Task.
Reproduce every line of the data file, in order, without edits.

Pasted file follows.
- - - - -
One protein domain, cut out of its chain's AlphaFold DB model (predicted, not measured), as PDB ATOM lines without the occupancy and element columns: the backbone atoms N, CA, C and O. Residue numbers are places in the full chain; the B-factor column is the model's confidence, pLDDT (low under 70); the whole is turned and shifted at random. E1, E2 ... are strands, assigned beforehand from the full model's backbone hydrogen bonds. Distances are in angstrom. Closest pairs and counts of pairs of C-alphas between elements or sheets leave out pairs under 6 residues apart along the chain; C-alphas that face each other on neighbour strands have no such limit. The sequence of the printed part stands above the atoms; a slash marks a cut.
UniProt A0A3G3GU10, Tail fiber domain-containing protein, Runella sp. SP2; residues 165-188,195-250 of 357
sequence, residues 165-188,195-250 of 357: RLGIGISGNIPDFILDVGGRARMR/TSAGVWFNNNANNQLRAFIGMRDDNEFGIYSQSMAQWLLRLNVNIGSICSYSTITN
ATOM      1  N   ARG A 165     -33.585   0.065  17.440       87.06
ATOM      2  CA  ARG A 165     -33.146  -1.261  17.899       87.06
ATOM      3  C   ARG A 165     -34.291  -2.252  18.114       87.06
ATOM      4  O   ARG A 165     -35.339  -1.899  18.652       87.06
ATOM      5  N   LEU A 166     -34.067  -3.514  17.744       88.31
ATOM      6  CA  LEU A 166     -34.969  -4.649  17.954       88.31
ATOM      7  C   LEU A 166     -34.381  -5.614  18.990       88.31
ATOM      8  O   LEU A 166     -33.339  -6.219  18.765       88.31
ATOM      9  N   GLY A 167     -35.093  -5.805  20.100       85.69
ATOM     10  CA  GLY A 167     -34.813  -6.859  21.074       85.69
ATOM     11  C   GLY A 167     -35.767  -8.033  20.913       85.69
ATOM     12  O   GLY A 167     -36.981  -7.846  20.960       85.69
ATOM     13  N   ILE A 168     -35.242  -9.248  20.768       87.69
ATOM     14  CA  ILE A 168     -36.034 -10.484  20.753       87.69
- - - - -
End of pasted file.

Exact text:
One protein domain, cut out of its chain's AlphaFold DB model (predicted, not measured), as PDB ATOM lines without the occupancy and element columns: the backbone atoms N, CA, C and O. Residue numbers are places in the full chain; the B-factor column is the model's confidence, pLDDT (low under 70); the whole is turned and shifted at random. E1, E2 ... are strands, assigned beforehand from the full model's backbone hydrogen bonds. Distances are in angstrom. Closest pairs and counts of pairs of C-alphas between elements or sheets leave out pairs under 6 residues apart along the chain; C-alphas that face each other on neighbour strands have no such limit. The sequence of the printed part stands above the atoms; a slash marks a cut.
UniProt A0A3G3GU10, Tail fiber domain-containing protein, Runella sp. SP2; residues 165-188,195-250 of 357
sequence, residues 165-188,195-250 of 357: RLGIGISGNIPDFILDVGGRARMR/TSAGVWFNNNANNQLRAFIGMRDDNEFGIYSQSMAQWLLRLNVNIGSICSYSTITN
ATOM      1  N   ARG A 165     -33.585   0.065  17.440       87.06
ATOM      2  CA  ARG A 165     -33.146  -1.261  17.899       87.06
ATOM      3  C   ARG A 165     -34.291  -2.252  18.114       87.06
ATOM      4  O   ARG A 165     -35.339  -1.899  18.652       87.06
ATOM      5  N   LEU A 166     -34.067  -3.514  17.744       88.31
ATOM      6  CA  LEU A 166     -34.969  -4.649  17.954       88.31
ATOM      7  C   LEU A 166     -34.381  -5.614  18.990       88.31
ATOM      8  O   LEU A 166     -33.339  -6.219  18.765       88.31
ATOM      9  N   GLY A 167     -35.093  -5.805  20.100       85.69
ATOM     10  CA  GLY A 167     -34.813  -6.859  21.074       85.69
ATOM     11  C   GLY A 167     -35.767  -8.033  20.913       85.69
ATOM     12  O   GLY A 167     -36.981  -7.846  20.960       85.69
ATOM     13  N   ILE A 168     -35.242  -9.248  20.768       87.69
ATOM     14  CA  ILE A 168     -36.034 -10.484  20.753       87.69